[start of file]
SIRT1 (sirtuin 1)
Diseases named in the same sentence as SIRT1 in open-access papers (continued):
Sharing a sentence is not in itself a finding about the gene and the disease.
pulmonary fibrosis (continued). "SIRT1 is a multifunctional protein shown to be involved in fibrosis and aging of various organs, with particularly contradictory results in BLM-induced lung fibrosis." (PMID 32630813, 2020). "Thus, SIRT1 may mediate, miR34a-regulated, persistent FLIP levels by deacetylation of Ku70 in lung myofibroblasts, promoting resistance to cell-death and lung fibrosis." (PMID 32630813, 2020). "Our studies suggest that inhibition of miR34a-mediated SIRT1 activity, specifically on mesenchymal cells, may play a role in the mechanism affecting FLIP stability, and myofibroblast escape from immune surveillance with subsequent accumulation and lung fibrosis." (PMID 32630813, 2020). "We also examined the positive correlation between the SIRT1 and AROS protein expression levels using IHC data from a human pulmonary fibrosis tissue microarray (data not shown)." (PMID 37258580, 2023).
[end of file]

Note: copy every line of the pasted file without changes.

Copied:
SIRT1 (sirtuin 1)
Diseases named in the same sentence as SIRT1 in open-access papers (continued):
Sharing a sentence is not in itself a finding about the gene and the disease.
pulmonary fibrosis (continued). "SIRT1 is a multifunctional protein shown to be involved in fibrosis and aging of various organs, with particularly contradictory results in BLM-induced lung fibrosis." (PMID 32630813, 2020). "Thus, SIRT1 may mediate, miR34a-regulated, persistent FLIP levels by deacetylation of Ku70 in lung myofibroblasts, promoting resistance to cell-death and lung fibrosis." (PMID 32630813, 2020). "Our studies suggest that inhibition of miR34a-mediated SIRT1 activity, specifically on mesenchymal cells, may play a role in the mechanism affecting FLIP stability, and myofibroblast escape from immune surveillance with subsequent accumulation and lung fibrosis." (PMID 32630813, 2020). "We also examined the positive correlation between the SIRT1 and AROS protein expression levels using IHC data from a human pulmonary fibrosis tissue microarray (data not shown)." (PMID 37258580, 2023).